Talk:bilasáana

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manzana[edit]

Does this derive in part from manzana? 71.66.97.228 01:57, 5 August 2012 (UTC)

Yes, from manzana. —Stephen (Talk) 08:52, 5 August 2012 (UTC)

How did "man" become "bila"? Did the same happen to "American"? 71.66.97.228 03:35, 6 August 2012 (UTC)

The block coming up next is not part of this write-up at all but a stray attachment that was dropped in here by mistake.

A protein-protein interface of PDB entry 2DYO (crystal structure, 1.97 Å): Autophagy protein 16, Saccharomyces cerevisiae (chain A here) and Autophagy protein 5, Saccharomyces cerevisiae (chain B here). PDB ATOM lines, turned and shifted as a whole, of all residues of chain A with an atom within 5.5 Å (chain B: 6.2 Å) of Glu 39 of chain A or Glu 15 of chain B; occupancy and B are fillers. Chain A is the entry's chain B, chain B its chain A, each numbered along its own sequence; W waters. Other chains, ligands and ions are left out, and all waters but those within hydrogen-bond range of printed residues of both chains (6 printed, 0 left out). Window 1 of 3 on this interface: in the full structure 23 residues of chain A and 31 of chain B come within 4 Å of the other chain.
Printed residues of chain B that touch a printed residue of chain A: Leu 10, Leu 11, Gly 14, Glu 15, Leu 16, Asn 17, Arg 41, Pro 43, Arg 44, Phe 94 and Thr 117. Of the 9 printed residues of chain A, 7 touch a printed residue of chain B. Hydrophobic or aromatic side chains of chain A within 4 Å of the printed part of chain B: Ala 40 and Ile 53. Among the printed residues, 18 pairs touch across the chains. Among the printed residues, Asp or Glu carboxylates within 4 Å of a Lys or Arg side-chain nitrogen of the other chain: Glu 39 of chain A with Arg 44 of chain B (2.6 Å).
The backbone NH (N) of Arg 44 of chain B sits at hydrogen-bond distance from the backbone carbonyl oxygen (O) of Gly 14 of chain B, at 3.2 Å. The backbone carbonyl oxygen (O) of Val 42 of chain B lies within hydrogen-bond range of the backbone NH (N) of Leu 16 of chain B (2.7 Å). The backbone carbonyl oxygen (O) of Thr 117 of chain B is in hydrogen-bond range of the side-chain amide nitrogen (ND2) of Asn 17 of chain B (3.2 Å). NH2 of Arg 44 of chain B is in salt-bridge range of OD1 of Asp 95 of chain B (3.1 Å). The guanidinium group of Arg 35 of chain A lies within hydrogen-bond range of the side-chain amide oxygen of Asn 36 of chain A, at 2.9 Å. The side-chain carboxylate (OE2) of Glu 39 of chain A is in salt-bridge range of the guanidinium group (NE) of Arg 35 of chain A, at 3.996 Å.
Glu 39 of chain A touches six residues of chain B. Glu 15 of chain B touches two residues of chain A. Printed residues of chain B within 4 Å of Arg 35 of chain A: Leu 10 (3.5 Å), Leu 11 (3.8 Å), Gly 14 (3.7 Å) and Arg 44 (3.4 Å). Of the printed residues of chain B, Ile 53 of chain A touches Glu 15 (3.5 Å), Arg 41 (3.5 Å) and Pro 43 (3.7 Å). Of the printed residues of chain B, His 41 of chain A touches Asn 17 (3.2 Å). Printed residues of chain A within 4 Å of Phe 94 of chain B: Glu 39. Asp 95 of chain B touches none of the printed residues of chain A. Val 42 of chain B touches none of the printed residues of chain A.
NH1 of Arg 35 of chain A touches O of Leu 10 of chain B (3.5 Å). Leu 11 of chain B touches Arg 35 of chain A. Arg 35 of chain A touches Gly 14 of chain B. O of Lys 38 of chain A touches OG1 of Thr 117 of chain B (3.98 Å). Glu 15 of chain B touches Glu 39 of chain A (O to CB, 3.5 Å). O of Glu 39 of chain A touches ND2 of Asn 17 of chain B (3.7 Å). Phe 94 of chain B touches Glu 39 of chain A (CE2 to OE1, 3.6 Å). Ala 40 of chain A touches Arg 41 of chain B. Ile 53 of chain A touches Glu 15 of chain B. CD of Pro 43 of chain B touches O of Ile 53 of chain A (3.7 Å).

It is rare and unusual to begin a word with m, very few words words start with that sound. Actually, I can think of only one native word that begins with m, which is mąʼii and derivatives of it. The few other words are recent loanwords from English or Spanish. It was natural to turn initial m into b. Also, there was no consonant cluster like -ns-. Bilasáana was the best fit they could make. Bilagáana was formed the same way. Whenever words were adopted from Spanish or English, they usually had to undergo a major shift to fit the sound patterns of Navajo. Another example is Hwéeldi, from fuerte. —Stephen (Talk) 06:46, 7 August 2012 (UTC)